Monday Morning Insights

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    The tendency to overlook people who are “not like me”

    The tendency to overlook people who are “not like me”

    I'm excited to share a little excerpt of my friend Eric Bryant's new book "Not Like Me" with you today.  The book is subtitled "A Field Guide for Influencing a Diverse World", but the book is really about love... learning to love those around you... particularly those people who aren't exactly like you.

    Here's one of my favorite sections from the book:

    Some of us have overlooked those who are in the grip of poverty.  For others of us, we may disregard children, senior citizens, innovators, unreached people groups, the abused, the abusers, the victims, the imprisoned, those with whom we disagree theologically, those who are physically challeneged, those who are mentally challenged, and those who are overweight.  Some of us may even struggle to embrace others who might be accepted more readily.

    When we love those who are overlooked or deemed untouchable by society, we should listen to them so we can learn from them the best ways to servethem, avoiding the temptation to come rushing in as a 'hero' or a 'knight in shining armor.'

    Considering our life experiences, passions, personality, and gifts, and God's leading, we should look beyond those we normally see to discover others we can serve.

    As Jesus looked around at the men and women who followed him so that they could mooch a free meal, he described them as valuable and significant, as "salt and light" (see Matthew 5:13-14).  Jesus saw the blind, those with leprosy, and the poor and met their needs.  Jesus also saw those whose wallets were full but whose hearts were empty.  Jesus loved them all.  Jesus reached out and touched the untouchables.

    That kind of hit home.  I overlook a lot of different types of people... and Eric is right... it's easy to overlook people who are not like me.

    I think one of the problems with churches... one of the reasons so many churches are so in-grown is exactly this reason:  the look to serve people only like themselves.  In fact, most churches have taken it a step further serving ONLY themselves, not even people LIKE themselves.

    Churches that are growing; churches that are reaching people are doing so by looking at people who are not being reached.

    I think you'll find that Eric's book will challenge you as you think about how you (and your church) look at others.  Do you really value people like Jesus values people?  What can you do differently to change your mindset to be more effective and God-honoring?  "Not Like Me" will help you navigate.

    If you'd like more information on Eric, check out Ed Stetzer's great interview from yesterday here.

    And if you want to grab a copy of the book, you can purchase one right here at Amazon.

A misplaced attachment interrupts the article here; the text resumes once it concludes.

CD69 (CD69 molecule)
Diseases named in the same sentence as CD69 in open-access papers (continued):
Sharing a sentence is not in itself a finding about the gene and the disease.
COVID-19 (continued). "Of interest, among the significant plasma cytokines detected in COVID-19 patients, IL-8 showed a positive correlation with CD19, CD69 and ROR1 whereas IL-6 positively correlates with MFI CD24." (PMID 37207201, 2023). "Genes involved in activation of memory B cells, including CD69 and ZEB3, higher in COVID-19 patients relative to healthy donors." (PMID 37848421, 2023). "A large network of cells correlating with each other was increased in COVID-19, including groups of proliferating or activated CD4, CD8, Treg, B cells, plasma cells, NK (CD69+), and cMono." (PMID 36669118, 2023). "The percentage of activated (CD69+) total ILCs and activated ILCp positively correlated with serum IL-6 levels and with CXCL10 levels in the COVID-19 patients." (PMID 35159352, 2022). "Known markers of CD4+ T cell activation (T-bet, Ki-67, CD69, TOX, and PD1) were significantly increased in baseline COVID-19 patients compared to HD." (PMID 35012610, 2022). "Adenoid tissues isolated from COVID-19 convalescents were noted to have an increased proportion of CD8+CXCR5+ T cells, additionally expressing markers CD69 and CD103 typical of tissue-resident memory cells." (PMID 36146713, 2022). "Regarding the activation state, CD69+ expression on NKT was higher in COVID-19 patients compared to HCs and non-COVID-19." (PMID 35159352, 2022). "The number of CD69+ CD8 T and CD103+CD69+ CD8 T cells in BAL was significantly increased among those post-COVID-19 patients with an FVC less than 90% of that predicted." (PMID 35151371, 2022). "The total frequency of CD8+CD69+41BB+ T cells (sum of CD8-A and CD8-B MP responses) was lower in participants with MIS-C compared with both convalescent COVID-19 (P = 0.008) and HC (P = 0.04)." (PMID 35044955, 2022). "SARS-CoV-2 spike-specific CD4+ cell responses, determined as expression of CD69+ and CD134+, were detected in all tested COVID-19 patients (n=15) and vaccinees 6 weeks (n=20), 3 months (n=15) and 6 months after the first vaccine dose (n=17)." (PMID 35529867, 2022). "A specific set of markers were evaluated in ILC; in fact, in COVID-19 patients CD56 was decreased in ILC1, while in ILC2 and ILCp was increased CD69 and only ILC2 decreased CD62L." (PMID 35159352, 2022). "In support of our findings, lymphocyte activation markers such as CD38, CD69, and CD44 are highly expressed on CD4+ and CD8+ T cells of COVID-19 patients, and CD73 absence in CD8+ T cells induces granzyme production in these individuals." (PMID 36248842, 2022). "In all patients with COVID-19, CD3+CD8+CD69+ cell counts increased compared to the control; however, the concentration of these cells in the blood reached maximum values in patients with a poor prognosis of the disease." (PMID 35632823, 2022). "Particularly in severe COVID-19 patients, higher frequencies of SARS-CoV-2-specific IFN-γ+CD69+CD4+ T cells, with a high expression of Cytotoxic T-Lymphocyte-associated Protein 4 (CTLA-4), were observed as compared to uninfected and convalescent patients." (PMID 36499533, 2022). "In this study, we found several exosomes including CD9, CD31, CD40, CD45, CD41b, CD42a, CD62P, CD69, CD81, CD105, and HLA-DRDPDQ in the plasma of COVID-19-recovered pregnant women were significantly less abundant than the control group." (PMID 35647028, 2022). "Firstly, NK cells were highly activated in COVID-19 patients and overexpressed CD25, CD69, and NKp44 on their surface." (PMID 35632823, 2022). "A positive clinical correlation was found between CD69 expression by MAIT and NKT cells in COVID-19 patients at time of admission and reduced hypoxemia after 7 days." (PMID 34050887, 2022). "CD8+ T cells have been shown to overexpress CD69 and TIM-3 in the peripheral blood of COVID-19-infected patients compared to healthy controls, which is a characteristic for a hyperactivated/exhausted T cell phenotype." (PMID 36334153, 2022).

PS -- Which groups of people have you been overlooking?


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    1. J. on Thu, October 14, 2010

      It’s interesting to me that this one has no comments yet.  This site appears to have some commenters that seem to jump at the opportunity to share their thoughts about anyone that doesn’t agree wholeheartidly with every little nuance of their personal convictions so I figured this would spur on some really good dialogue…  Maybe this struck a chord and encouraged growth.  There’s always room to grow.

      I know for me sometimes I have a hard time with groups of people that see everything as an ‘essential’.  By that I mean that if you make a statement and they agree with 99.9% of what you say-but maybe not how you said it, or what you were wearing when you said it, or in what order you said it-they ignore the 99.9% that they agree with as if it doesn’t exist.  Like if I say, “so I was out with a friend the other night and we were talking about ____…” their first question is, “why wasn’t your wife there?  You shouldn’t be out without your wife-she should always be there when you are doing ministry” or something irrelevant like that…  Or they want to argue about what car you drive or what music you listen to, or what translations of the Bible you use or what art you have hanging in your hosue (or that you have art at all hanging in your house).  Personally I have a bit of a tendancy to want to overlook that group because it can just be plain old annoying, and the truth is-they need Jesus just like anyone else…and in a special way, they need Jesus so that they might stop being a ‘clagging gong’...

      I really need to watch myself because it can become just as dangerous on my part.  It’s kinda like the kid that cried wolf.  After a while no one listens but on the other hand-I still need to take what they say on a case by case basis on the off chance that they might finally have a point.  I don’t need to just let classical conditioning do it’s thing and render their comments null and void due to their history-without even thinking on it and seeing if there is any validity to what they are saying.

      Good article brother…  I have some work to do…

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